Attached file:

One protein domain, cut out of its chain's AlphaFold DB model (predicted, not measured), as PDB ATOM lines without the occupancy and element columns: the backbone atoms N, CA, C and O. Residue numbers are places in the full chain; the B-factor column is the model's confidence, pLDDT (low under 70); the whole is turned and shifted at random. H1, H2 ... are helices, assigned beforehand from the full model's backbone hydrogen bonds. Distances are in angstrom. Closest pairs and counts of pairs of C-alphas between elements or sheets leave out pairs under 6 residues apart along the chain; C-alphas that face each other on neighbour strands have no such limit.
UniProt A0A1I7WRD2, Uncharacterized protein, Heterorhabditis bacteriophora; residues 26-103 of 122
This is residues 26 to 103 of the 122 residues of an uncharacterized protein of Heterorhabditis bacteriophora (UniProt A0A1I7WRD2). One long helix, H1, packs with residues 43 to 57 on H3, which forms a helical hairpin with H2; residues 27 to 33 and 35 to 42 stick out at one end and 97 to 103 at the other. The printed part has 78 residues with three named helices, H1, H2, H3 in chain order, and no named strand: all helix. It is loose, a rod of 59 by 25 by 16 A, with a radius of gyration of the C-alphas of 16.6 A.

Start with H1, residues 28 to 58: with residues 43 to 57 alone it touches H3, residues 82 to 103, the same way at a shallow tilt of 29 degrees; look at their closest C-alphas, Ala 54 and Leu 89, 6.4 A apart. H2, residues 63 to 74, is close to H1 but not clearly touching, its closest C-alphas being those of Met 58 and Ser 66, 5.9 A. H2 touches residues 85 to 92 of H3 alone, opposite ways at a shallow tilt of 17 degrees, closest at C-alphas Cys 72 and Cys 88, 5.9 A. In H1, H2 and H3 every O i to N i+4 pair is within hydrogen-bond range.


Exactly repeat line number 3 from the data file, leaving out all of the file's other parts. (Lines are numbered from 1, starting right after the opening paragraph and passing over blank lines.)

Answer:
Start with H1, residues 28 to 58: with residues 43 to 57 alone it touches H3, residues 82 to 103, the same way at a shallow tilt of 29 degrees; look at their closest C-alphas, Ala 54 and Leu 89, 6.4 A apart. H2, residues 63 to 74, is close to H1 but not clearly touching, its closest C-alphas being those of Met 58 and Ser 66, 5.9 A. H2 touches residues 85 to 92 of H3 alone, opposite ways at a shallow tilt of 17 degrees, closest at C-alphas Cys 72 and Cys 88, 5.9 A. In H1, H2 and H3 every O i to N i+4 pair is within hydrogen-bond range.